• 12. The device should be disposed of as biohazardous material after use.
  • The above surgical procedure was tested on a patient. The procedure successfully removed the implant in a reduced amount of time compared to known procedures, and minimum bruising was observed initially.

Claims (32)

  1. 1. A tool for use in fixing a position of an implanted item beneath skin, the tool comprising:
    a main body,
    a channel in the main body, the channel defining at least two gripping interfaces for engagement with the skin and around the implanted item,
    wherein the interfaces are positioned such that, when engaged with the skin, the interfaces retain the implanted item in a known position relative to the engaged skin.
  2. 2. The tool according to claim 1, wherein the gripping interfaces are angled towards the centre of the channel, to facilitate the retaining of the implanted item.
  3. 3. The tool according to claim 1, wherein the channel has an open end.
  4. 4. The tool according to claim 1, wherein the channel is closed at least one end.
  5. 5. The tool according to clam 1, wherein the channel extends from an inner portion of the body to an edge thereof.
  6. 6. The tool according to claim 1, wherein the space between the interfaces is larger at the open end of the channel than at the closed end of the channel, to facilitate the engagement of the skin.
  7. 7. The tool according to claim 1, wherein one or more of the interfaces are formed from discrete elements.
  8. 8. (canceled)
  9. 9. The tool according to claim 1, wherein one or more of the interfaces include one or more movable elements.
  10. 10. The tool according to claim 9, wherein the movable element(s) include one or more wheels.
  11. 11-12. (canceled)
  12. 13. The tool according to claim 9, wherein one or more of the movable elements are pivotable about an axis.
  13. 14. (canceled)
  14. 15. The tool according to claim 13, further comprising an actuator for pivoting one or more of the movable elements about the axis.
  15. 16-18. (canceled)
  16. 19. The tool according to claim 1, wherein the width of the channel reduces towards one end of the channel.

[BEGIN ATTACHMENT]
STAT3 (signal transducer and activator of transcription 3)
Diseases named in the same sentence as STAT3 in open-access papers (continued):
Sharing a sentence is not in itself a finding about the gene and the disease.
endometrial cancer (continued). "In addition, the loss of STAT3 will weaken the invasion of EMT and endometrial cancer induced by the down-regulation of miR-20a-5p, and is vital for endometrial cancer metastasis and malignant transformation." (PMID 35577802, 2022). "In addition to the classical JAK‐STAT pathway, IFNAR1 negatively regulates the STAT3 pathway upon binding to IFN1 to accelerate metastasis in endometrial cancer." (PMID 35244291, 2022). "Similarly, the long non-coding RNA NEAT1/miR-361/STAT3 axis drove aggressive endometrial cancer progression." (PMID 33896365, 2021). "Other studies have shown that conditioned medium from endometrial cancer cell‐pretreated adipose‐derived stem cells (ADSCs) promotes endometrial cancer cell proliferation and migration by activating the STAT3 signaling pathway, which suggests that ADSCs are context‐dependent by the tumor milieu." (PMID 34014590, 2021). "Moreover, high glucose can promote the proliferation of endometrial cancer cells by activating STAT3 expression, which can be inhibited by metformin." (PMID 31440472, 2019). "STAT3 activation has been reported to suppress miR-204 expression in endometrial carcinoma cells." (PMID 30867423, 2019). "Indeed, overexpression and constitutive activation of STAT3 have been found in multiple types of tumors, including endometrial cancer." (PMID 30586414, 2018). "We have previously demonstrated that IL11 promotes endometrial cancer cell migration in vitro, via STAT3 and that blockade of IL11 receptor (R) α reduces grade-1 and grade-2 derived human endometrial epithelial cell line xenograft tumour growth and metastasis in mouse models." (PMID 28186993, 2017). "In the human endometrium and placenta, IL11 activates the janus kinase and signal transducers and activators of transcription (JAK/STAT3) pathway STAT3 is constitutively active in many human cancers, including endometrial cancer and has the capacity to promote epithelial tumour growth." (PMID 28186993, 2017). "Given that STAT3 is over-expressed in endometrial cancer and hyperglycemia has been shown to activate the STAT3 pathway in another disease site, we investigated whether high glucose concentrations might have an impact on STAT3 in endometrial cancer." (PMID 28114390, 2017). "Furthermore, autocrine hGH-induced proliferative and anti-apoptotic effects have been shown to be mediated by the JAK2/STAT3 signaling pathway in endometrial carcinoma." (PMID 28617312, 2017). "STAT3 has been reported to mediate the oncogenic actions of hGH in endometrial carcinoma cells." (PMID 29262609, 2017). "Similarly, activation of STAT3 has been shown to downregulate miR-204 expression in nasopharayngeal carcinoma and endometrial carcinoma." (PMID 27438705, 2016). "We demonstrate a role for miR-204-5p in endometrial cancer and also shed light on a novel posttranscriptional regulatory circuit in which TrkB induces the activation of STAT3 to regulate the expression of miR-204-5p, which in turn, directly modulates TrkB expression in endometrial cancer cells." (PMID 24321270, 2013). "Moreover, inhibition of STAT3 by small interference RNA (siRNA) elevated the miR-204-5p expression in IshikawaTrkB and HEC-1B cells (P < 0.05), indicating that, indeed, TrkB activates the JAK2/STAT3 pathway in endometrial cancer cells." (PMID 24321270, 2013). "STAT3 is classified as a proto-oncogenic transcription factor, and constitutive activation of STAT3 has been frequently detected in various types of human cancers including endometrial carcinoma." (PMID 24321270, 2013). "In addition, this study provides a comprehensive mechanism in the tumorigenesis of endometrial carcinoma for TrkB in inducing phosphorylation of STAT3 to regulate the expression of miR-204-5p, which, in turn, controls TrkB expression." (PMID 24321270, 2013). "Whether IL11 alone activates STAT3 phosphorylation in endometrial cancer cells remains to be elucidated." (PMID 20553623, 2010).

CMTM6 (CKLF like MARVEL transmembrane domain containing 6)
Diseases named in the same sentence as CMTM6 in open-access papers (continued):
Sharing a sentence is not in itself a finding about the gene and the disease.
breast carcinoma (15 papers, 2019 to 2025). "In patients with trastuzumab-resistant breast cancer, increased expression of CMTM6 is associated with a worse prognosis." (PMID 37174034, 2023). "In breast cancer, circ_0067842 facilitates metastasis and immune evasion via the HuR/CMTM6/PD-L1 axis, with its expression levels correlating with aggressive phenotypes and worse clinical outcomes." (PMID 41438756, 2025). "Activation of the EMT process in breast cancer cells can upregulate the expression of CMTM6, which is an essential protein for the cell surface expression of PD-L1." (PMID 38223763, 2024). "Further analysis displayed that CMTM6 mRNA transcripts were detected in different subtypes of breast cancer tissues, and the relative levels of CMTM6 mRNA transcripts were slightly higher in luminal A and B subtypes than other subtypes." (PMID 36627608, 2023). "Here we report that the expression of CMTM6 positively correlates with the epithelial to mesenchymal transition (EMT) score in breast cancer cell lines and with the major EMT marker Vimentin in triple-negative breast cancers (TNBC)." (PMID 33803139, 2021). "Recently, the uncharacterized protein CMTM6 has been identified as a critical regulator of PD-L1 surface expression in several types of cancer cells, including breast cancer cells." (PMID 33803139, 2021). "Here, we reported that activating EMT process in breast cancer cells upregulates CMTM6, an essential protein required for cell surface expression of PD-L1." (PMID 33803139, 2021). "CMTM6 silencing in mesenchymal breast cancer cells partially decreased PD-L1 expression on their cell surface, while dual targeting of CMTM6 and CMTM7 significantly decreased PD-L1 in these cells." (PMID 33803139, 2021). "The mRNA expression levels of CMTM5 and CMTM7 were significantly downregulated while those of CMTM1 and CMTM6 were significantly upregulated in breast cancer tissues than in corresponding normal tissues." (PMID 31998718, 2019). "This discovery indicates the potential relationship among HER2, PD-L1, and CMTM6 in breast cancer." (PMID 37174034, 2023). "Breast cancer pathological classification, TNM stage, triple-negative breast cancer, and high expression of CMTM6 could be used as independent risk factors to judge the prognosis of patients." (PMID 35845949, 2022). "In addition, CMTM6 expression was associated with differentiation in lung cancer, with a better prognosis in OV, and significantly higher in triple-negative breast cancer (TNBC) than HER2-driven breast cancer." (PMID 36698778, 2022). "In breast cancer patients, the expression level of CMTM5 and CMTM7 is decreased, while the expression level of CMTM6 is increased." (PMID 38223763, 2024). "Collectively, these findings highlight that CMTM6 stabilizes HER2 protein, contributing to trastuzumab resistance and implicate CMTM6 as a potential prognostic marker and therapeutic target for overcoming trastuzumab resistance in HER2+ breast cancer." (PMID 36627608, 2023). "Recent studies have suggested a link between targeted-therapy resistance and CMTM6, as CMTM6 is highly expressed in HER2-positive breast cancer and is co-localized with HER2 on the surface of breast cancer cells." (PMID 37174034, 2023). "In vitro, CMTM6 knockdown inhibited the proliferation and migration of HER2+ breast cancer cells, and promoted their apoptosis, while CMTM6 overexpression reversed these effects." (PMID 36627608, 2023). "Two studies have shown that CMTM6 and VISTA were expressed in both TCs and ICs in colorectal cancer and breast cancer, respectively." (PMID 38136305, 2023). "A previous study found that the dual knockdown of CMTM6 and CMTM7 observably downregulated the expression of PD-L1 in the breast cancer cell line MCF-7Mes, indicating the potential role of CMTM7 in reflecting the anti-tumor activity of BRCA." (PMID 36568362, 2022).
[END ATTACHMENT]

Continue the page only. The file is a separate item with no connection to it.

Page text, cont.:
17. 20-21. (canceled)
  18. 22. The tool according to claim 1, wherein the main body has a pair of arms between which the channel is formed.
  19. 23-24. (canceled)
  20. 25. The tool according to claim 1, wherein the tool has an engagement surface which, in use, contacts the skin.
  21. 26-28. (canceled)
  22. 29. The tool according to claim 1, wherein the body includes a lip at a closed end of the channel for engagement with the implanted item.
  23. 30. The tool according to claim 29, wherein the lip is positioned such that, when engaged with the implant, an end of the implanted item is angled towards the surface of the skin to facilitate removal.
  24. 31. The tool according to claim 29, wherein the lip is movable, to facilitate movement of the implant towards the surface of the skin.
  25. 32-38. (canceled)
  26. 39. A kit comprising a tool according to claim 1, which is sterile.
  27. 40. (canceled)
  28. 41. The kit according to claim 39, additionally comprising a vessel containing a local anaesthetic and/or a scapel.
  29. 42. (canceled)
  30. 43. The kit according to claim 39, additionally comprising a tool for grabbing and/or extracting the implanted item from beneath the skin.
  31. 44. A method of removing an item implanted under the skin, which comprises fitting a tool according to claim 1 around at least part of the item and the overlying skin, making a surgical incision near to an end of the item, and removing the item through the incision.
  32. 45. (canceled)
US14115048 2012-04-19 2013-04-19 Device for removing an item implanted underneath the skin Pending US20140058409A1 (en)

Priority Applications (5)

Application Number Priority Date Filing Date Title
GB1206878.9 2012-04-19
GB201206878A GB201206878D0 (en) 2012-04-19 2012-04-19 Device for use in surgical procedure
GB1300815.6 2013-01-16
GB201300815A GB201300815D0 (en) 2013-01-16 2013-01-16 Device for use in surgical procedure
PCT/EP2013/058236 WO2013156628A1 (en) 2012-04-19 2013-04-19 Device for removing an item implanted underneath the skin

Publications (1)

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US20140058409A1 true true US20140058409A1 (en) 2014-02-27

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US (1) US20140058409A1 (en)
EP (1) EP2838446A1 (en)
CN (1) CN104302236A (en)
CA (1) CA2870777A1 (en)
GB (1) GB2501400B (en)
WO (1) WO2013156628A1 (en)

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* Cited by examiner, † Cited by third party
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US9889085B1 (en) 2014-09-30 2018-02-13 Intarcia Therapeutics, Inc. Therapeutic methods for the treatment of diabetes and related conditions for patients with high baseline HbA1c
KR20180014814A (en) * 2015-06-03 2018-02-09 인타르시아 세라퓨틱스 인코포레이티드 Implant placement and removal systems

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Also Published As

Publication number Publication date Type
GB2501400A (en) 2013-10-23 application
GB201307156D0 (en) 2013-05-29 grant
CA2870777A1 (en) 2013-10-24 application
EP2838446A1 (en) 2015-02-25 application
CN104302236A (en) 2015-01-21 application
WO2013156628A1 (en) 2013-10-24 application
GB2501400B (en) 2014-03-12 grant